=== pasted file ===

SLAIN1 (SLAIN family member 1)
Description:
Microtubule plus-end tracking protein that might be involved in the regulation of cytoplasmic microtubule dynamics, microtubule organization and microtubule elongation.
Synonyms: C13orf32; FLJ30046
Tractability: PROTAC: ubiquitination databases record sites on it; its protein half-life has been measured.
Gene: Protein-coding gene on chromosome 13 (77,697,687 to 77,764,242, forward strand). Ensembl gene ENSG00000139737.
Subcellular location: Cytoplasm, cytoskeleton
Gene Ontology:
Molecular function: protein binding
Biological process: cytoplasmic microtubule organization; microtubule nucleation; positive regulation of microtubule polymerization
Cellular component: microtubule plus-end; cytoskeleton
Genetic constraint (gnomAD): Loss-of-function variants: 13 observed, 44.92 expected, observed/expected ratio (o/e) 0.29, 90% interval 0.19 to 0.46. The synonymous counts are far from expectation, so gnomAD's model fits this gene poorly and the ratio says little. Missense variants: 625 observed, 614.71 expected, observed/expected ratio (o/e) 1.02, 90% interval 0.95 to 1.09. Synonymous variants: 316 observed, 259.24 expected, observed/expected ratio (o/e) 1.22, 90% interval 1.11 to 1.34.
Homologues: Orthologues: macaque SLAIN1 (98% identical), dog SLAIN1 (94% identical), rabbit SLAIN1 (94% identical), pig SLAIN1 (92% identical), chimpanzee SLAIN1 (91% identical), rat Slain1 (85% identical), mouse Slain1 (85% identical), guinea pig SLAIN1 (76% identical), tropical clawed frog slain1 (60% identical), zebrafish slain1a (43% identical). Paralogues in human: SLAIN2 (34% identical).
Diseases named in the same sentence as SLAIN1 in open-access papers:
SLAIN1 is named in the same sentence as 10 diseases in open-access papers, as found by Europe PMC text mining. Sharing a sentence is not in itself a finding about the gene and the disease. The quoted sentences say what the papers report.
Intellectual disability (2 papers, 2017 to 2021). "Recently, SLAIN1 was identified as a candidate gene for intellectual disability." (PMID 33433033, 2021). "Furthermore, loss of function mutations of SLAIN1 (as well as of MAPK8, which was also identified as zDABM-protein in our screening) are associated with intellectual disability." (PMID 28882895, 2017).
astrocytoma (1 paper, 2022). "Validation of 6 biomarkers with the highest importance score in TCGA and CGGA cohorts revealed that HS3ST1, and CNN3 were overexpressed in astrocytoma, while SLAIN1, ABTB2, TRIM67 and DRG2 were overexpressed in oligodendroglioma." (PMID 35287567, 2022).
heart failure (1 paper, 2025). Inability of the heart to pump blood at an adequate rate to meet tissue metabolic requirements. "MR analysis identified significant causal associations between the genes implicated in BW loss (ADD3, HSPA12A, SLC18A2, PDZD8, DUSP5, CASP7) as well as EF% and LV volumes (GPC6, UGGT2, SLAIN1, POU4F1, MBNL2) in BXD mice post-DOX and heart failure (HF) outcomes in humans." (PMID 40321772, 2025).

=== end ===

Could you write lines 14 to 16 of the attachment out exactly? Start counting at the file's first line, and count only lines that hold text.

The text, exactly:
Diseases named in the same sentence as SLAIN1 in open-access papers:
SLAIN1 is named in the same sentence as 10 diseases in open-access papers, as found by Europe PMC text mining. Sharing a sentence is not in itself a finding about the gene and the disease. The quoted sentences say what the papers report.
Intellectual disability (2 papers, 2017 to 2021). "Recently, SLAIN1 was identified as a candidate gene for intellectual disability." (PMID 33433033, 2021). "Furthermore, loss of function mutations of SLAIN1 (as well as of MAPK8, which was also identified as zDABM-protein in our screening) are associated with intellectual disability." (PMID 28882895, 2017).